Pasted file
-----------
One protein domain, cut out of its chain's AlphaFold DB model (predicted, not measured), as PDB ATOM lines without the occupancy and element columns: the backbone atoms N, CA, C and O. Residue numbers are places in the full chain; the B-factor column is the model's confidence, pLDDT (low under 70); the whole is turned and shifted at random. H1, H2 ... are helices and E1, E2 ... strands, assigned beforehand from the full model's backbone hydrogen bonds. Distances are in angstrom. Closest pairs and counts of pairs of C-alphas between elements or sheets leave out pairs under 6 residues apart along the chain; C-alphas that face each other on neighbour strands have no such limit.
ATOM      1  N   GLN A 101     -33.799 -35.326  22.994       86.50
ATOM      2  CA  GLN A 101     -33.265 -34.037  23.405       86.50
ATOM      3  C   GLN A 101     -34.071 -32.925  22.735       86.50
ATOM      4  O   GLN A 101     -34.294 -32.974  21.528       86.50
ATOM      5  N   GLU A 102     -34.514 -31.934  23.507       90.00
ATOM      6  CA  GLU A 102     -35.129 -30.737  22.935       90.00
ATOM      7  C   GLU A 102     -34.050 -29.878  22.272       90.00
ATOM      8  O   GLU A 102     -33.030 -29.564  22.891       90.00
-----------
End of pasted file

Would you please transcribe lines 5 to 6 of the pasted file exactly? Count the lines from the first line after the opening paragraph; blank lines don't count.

ATOM      5  N   GLU A 102     -34.514 -31.934  23.507       90.00
ATOM      6  CA  GLU A 102     -35.129 -30.737  22.935       90.00